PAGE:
Civil Rights Activists Demand Justice For Black Patrons Arrested At Waffle House

Jun 15, 2018

A group of activists and organized civil rights leaders gathered Friday at Waffle House headquarters in Norcross to protest what they call the wrongful arrests of black patrons earlier this year.

Chikesia Clemons was arrested at a restaurant in Alabama and Anthony Wall was arrested in North Carolina. Both believe the police were only called because of the color of their skin.

"Both these individuals, Chikesia and Anthony, now have criminal records," David Johns, with the National Black Justice Coalition, said. "They have court dates. They have things that they now have to account for in their lives while people at Waffle House go about their business."

The black patrons in each situation confronted Waffle House employees. Clemons said she asked to speak to a manager after being told she'd have to pay extra for plastic utensils.

Samantha Claair holds a sign outside Waffle House headquarters in Norcross Friday June 15 in support of activists' cry for justice for Anthony Wall and Chikesia Clemons, both of whom were arrested after employees called police on them.
Credit Spencer McGuire / GPB News

After Wall said an employee cursed at him and his 16-year-old sister about the dirtiness of their table, refusing to serve them, another worker called police on Wall.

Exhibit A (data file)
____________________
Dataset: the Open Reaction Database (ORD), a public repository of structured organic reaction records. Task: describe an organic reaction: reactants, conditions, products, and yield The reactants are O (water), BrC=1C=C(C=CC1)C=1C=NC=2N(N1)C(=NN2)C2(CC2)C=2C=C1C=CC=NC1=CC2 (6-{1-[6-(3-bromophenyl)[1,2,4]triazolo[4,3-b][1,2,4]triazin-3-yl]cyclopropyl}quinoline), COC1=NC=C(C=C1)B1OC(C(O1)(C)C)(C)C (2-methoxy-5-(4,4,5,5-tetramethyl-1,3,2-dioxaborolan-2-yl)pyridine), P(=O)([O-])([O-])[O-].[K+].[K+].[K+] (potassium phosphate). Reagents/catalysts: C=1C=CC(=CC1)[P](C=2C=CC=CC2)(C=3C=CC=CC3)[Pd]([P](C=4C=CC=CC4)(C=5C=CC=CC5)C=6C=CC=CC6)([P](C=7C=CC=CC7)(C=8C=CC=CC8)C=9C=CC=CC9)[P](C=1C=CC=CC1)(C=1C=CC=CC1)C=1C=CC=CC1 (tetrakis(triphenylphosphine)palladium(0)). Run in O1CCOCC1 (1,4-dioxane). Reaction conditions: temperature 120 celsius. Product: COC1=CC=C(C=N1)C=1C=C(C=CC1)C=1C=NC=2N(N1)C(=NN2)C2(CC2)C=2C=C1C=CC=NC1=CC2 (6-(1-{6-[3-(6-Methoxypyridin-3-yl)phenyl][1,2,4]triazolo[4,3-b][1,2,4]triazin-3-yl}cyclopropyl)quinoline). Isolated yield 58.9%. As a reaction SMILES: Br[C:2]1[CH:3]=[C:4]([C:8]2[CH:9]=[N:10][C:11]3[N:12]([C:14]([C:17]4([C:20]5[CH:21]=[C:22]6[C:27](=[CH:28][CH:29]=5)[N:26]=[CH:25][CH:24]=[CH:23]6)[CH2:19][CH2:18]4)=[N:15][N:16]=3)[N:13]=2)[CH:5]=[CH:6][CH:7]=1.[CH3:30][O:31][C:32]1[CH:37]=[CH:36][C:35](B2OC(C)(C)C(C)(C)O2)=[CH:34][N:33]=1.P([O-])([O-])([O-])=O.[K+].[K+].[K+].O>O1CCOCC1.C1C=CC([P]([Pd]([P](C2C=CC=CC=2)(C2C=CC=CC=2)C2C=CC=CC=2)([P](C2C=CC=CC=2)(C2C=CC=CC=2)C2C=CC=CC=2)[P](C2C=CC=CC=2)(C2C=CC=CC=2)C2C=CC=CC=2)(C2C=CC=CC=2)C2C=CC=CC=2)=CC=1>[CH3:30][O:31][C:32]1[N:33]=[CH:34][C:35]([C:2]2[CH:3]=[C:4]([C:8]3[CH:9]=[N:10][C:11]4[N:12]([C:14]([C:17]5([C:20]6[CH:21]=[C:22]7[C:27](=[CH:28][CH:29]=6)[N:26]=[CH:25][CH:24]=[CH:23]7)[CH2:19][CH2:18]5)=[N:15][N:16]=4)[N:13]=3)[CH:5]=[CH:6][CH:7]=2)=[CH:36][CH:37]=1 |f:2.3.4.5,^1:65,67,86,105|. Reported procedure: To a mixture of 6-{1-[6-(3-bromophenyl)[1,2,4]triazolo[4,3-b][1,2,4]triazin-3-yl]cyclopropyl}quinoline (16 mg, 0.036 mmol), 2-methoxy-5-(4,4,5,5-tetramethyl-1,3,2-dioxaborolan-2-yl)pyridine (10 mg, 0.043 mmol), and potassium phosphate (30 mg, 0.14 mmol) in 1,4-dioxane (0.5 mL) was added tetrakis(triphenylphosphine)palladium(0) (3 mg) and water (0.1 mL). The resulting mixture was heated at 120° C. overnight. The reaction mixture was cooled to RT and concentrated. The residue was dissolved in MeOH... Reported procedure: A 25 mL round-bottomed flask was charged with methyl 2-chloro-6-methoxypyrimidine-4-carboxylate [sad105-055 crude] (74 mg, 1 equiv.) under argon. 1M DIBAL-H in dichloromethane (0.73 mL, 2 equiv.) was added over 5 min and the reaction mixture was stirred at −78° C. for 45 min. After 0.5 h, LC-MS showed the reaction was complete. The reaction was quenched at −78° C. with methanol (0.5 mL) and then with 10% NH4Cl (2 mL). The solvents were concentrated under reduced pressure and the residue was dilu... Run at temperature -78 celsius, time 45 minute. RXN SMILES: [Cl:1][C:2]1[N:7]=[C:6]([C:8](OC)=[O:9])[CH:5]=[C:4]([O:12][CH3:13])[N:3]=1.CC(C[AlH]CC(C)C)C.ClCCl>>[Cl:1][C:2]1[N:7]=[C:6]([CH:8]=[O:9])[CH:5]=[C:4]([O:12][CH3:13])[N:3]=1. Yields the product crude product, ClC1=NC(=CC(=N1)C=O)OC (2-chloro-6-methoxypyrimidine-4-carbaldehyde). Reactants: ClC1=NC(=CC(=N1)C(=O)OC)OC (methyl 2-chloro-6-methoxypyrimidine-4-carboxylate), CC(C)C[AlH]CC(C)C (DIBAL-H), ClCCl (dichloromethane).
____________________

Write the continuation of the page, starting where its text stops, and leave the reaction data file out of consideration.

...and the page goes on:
While protesters previously called for a boycott of the chain restaurant, now they want justice, charges to be dismissed and sensitivity training for Waffle House employees.

When Clemons was arrested, police exposed her breasts in the restaurant as a friend recorded the encounter. Officers in both video encounters had hands around the necks of Wall and Clemons.

Johns said Wall was thrown against the ground and abused by police in a way that irreparably changed his life, after only trying to go to Waffle House with his sister after prom.

"What we're clear about is that this is endemic," Johns said. "Waffle House can not say this is simply rogue employees acting in ways that are inconsistent with their company policies or practices."

He said black people "should not pay to have people inflict pain upon us" and called again for a boycott.


In addition to the National Black Justice Coalition, Women’s March, Georgia Alliance for Social Justice, Alliance for Black Lives, Justice for Chikesia Clemons and Rally for Black Lives activists issued a petition demanding the Saraland Police Department and the Warsaw Police Department to drop all charges against Clemons and Wall, and offer them a public apology.

More than 5,000 people signed the petition to hold Waffle House accountable for condoning police brutality, discrimination and sexual abuse against Clemons and Wall.